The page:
IGN: Speaking of being allowed to do something again, you're about to embark on what I'm sure many people hope will be the first of several great Punisher films. What was it like tackling the character?

STEVENSON: It was fantastic. It was beyond any of my expectations. I didn't watch the Thomas Jane film beforehand. We were taking a completely new slant. We weren't doing numbers. It's not Punisher 3; it's Punisher: Warzone. We're going exclusively for the MAX series with Garth Ennis writing and Tim Bradstreet doing the cover illustrations. That was the look – the New York, night-time predator, with all the incredible, dark psyche that goes along with him. Certainly not a superhero, but an anti-hero.

IGN: And again – a strong character with legitimate depth.

STEVENSON: This guy is really on a trajectory. Things have happened in his life; he's a vigilante. Some people are beyond redemption and it doesn't matter how many criminal dollars you have to buy the very best criminal lawyers – if you're beyond redemption, that's it. One of the lines from Garth: "If you work for the devil, you better be prepared to die for him." When you really get behind and underneath that, it's a very dark place to be. It's a very human feeling, but to actually systematically go about it as a mission – as a job of work – you know that you're damned. Every choice you make only damns you deeper. There's no light at the end of your tunnel, but you're doing it so that other people can live in that light.

IGN: And you'd be ready to dawn the trench-coat and t-shirt again?

STEVENSON: Hopefully, we'll get a franchise. I'd be delighted to play Frank again. We've opened him with this one; we've opened up wounds. It was a very interesting journey as an actor because it really does raise some quite severe moral and social issues. The state can still kill people, but we can't license individuals to kill people. We've advanced, as it were. Yet if somebody harmed my son, I would absolutely stop their seed. I don't think I'd be big enough, or magnanimous enough, to allow due process. And if they got off, how would I feel then? But where is the advancement if we constantly revert back to eye-for-an-eye, to the ancient law of retribution? Are you happy that he's out there, knowing full well that you'll never be a target? But what if you transgress? Where does he draw his line?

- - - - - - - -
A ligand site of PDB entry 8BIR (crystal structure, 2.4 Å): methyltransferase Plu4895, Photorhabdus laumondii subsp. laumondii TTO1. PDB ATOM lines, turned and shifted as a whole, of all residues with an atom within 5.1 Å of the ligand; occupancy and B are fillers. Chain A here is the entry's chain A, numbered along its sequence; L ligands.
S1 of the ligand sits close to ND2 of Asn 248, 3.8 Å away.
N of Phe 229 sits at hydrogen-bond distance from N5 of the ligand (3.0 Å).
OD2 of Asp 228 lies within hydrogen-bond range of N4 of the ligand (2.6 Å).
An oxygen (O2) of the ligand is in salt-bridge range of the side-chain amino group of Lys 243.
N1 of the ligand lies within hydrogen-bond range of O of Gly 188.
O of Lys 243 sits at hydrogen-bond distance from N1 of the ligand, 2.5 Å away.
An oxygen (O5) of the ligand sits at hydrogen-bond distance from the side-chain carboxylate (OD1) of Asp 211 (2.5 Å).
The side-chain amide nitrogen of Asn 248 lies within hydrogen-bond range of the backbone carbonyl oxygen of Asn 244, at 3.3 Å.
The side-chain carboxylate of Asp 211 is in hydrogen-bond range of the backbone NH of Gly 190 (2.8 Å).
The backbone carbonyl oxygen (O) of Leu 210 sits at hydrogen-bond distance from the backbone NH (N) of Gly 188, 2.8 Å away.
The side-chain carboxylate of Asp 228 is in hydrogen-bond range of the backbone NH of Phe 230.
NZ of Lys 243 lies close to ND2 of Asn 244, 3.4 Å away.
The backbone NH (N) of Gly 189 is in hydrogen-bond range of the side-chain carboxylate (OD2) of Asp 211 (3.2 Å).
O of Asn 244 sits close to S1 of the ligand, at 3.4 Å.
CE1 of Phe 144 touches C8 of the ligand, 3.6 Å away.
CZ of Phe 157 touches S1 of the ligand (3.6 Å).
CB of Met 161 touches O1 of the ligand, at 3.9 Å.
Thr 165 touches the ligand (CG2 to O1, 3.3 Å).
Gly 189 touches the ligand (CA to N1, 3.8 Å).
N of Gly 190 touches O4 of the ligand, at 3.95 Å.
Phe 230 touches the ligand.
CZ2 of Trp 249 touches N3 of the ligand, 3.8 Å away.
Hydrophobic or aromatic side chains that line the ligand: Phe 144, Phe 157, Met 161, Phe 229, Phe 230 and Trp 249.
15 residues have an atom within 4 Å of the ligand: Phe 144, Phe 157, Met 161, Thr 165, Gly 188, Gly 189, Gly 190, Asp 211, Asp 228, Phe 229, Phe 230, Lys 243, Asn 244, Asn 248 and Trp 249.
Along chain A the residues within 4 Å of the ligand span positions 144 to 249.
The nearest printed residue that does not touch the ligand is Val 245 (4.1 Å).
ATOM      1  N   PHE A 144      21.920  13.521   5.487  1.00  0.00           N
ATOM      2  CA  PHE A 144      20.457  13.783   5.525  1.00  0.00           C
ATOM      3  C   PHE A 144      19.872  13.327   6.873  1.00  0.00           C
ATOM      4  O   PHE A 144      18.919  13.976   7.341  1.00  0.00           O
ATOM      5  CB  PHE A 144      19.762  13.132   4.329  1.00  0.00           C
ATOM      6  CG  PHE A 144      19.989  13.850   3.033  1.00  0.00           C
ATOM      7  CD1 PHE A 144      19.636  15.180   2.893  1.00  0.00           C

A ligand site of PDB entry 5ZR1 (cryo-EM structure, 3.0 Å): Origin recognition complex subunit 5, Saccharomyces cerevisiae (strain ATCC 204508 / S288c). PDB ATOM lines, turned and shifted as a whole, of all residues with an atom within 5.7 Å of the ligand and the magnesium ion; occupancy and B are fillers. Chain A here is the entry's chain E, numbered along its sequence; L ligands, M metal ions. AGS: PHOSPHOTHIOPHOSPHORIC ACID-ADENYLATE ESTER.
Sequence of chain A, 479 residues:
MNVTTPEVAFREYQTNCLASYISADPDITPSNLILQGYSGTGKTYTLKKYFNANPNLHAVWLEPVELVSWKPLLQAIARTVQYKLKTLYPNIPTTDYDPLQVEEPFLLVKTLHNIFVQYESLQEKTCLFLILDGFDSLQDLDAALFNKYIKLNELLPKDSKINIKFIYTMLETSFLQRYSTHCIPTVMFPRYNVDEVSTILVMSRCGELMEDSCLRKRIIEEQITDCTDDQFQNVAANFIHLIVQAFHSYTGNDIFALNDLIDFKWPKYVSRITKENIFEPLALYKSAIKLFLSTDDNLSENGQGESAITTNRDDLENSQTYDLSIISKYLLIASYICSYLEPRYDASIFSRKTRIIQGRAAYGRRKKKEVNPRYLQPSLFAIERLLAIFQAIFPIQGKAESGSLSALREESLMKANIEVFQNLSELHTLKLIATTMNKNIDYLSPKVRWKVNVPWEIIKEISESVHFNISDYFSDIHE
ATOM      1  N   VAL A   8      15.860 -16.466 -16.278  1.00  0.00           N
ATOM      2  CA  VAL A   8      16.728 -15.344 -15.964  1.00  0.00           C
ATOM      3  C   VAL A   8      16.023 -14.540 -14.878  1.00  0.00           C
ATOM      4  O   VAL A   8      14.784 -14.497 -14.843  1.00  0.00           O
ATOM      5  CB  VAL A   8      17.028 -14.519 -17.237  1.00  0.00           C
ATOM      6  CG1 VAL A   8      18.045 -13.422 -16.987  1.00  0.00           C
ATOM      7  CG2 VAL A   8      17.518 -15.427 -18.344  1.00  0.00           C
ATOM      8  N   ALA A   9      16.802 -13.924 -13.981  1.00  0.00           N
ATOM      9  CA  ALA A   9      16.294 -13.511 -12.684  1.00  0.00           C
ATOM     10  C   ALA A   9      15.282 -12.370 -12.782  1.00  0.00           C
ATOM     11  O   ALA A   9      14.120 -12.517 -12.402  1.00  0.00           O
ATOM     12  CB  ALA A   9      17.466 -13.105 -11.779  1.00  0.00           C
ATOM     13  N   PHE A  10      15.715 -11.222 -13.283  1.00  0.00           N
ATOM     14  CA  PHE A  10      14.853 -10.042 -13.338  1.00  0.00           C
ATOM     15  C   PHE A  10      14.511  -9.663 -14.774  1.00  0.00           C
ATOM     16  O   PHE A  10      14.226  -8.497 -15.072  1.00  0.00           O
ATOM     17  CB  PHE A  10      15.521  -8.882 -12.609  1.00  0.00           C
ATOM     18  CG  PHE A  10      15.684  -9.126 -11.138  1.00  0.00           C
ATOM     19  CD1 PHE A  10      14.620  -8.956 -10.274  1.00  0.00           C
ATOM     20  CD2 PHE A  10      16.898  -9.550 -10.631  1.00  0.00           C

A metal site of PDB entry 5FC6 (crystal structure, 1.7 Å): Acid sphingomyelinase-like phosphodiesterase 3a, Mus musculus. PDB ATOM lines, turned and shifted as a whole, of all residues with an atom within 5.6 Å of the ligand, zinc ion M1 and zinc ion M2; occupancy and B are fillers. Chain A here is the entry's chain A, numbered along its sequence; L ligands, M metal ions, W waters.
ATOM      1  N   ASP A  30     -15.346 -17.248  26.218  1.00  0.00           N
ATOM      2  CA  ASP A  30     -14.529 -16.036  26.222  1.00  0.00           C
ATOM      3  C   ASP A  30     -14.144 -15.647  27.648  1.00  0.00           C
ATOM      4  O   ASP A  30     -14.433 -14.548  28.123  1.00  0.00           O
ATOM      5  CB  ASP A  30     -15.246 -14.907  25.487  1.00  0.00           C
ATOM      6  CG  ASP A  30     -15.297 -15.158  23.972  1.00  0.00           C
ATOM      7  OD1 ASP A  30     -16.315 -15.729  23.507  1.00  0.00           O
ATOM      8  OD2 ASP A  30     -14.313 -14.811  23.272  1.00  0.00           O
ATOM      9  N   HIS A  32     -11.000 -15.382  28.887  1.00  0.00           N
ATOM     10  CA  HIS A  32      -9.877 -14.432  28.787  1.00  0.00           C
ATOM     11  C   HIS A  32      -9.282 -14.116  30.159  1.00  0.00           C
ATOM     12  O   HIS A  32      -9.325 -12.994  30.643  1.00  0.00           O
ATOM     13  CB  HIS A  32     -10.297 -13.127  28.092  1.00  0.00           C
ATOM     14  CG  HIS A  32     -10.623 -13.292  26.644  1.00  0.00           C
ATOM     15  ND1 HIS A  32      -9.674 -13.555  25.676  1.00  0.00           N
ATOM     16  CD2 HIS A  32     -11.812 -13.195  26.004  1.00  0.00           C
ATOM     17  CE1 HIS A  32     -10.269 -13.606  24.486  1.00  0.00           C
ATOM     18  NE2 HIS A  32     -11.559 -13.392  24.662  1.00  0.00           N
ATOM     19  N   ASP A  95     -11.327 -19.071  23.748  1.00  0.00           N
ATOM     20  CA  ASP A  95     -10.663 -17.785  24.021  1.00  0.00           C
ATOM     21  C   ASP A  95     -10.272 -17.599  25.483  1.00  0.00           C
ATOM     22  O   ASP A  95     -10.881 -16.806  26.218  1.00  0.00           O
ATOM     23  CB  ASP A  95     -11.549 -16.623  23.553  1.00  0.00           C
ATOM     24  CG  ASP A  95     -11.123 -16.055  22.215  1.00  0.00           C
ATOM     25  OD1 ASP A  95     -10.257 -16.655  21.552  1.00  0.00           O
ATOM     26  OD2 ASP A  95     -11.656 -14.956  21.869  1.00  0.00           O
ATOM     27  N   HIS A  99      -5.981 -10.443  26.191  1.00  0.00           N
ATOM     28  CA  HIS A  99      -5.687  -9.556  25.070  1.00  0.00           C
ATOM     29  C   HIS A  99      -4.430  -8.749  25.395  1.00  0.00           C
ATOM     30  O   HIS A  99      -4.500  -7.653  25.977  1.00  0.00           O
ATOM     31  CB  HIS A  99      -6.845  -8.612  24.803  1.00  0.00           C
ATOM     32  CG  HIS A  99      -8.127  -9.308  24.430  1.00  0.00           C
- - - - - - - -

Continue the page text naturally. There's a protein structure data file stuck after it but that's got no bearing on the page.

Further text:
IGN: Jigsaw is obviously the villain with this film, but what other Punisher villains would you like to go up against?

STEVENSON: There's obviously Barracuda. He's indestructible. It's that old paradox – the unstoppable force meets the immovable object. But I think that the most interesting thing for me is that Frank is constantly coming up against Frank. He's always his own greatest adversary. Hopefully, it doesn't sound too patsy. It's not meant to be diversionary. Jigsaw has been an amazing adversary, but in the long scheme of things, Frank still has a core of what it really means to be human. It's just a question of what constitutes a soul – of what is good and what is bad – and so his greatest adversary of all time with always be himself.

IGN: So what's next?

STEVENSON: I'm just about to go up to New Orleans to start a movie called Cirque Du Freak with Selma Hayek, John C. Riley and Ken Wantanabe. I'm playing the lead vampire – the lead bad-guy…This will be great fun. Here I get a chance to play a bourgeoning Stalin or Hitler. It should be such a romp. It's creature, it's carnival, it's traveling street show. It should be a hell of a ride!
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"I like to kill my enemy, take their gold, and enjoy their women."
wingit4me
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Posts: 1562



« Reply #1 on: February 27, 2008, 03:18:12 PM »

Thank you TP. :peck: :hugtwo:

Still one question:  where on earth is Ray if New Orleans is "up"?  Of is he just bad at geography?
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:wingit: